March 2, 2022
The capabilities that we have gained through the use of drone technology in our field is truly remarkable. Our CEI Team in particular uses drones in a variety of ways to enhance the services they provide.
Joseph Efinger, Senior Inspector in our Central Florida CEI Team, lists some of the many ways drone usage facilitates Construction Engineering & Inspection:
- Progress photos and videos. We can duplicate the same videos/photos on any frequency that is requested (weekly/monthly/daily etc.) to give a visual representation of progress for meetings or in order to provide historical documentation.
- Pre-construction surveys to document existing conditions prior to starting work on projects.
- Access to difficult areas which couldn’t typically be accessed before without the assistance from contractors, ladders, cranes, man-lifts and/or other specialized equipment.
- Accident scene investigations without the endangerment of being in the immediate area of concern.
- More efficient use of time. It’s a real time-saver to be able to verify items without having the need to drive to a specific location. In other words, it may take 15 or 30 minutes in traffic to check something that’s a thousand feet away but is in the opposite traffic direction on an interstate or street. With a drone, it’s just a matter of flying to the area to inspect the item.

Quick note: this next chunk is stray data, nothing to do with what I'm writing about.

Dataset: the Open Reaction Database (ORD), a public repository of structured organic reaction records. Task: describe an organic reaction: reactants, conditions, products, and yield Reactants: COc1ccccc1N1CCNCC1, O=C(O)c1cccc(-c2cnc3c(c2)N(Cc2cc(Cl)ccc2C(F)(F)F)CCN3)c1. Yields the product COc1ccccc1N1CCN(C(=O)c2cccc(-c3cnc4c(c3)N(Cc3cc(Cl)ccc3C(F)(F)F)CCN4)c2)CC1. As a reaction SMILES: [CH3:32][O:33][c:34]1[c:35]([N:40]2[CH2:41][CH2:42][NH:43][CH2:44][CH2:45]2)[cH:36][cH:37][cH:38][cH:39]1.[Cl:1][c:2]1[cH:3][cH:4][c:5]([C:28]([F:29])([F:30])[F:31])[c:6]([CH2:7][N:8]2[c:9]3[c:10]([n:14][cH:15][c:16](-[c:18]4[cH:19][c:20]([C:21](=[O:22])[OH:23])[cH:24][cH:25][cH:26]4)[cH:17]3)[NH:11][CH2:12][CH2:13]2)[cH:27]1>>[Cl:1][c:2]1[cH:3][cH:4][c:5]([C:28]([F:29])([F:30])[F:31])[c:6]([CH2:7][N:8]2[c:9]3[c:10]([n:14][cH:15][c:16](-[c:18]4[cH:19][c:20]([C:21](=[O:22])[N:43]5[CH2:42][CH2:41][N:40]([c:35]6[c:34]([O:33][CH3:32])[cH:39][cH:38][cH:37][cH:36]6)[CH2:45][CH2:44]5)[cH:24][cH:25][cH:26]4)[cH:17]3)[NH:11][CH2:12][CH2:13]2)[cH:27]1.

- Verify workers and operations from one central location. For example, if we’re inspecting a clover leaf interchange project with multiple operations, the drone can be launched 300′ up and verify all operations from a single vantage point in a matter of minutes whereas it could take several hours to go to each location individually. While these locations may still need to be visited in person however it will allow the operator the choice and sequence of his/her planning.
- Verifying offsite drainage, stormwater runoffs or plumes in adjacent bodies of water which are extremely evident when viewed from the air.
- Bridge inspections. Any part of the bridges (under, over or adjacent to) can be seen using a drone. Also, high-mast lighting systems or tower-type inspections that were not possible before now can be performed, recorded, and photographed in a matter of just minutes.
- Wildlife observation/survey from an extended distance (esp. with zoom capabilities) where there is no disruption to the subject.
It’s also important to note, the drone operator must follow the rules of Title 14 Code of Federal Regulations, Part 107 (14CFR Part 107) at all times and this includes a visual line-of-sight and or through the use of additional visual observers.
All in all, drones have several uses that not only improve the efficiency and breadth of our work, but also provide reduced safety risks to our inspectors. We can only imagine the variety of additional uses that these technologies will have as innovative capabilities are further developed over time!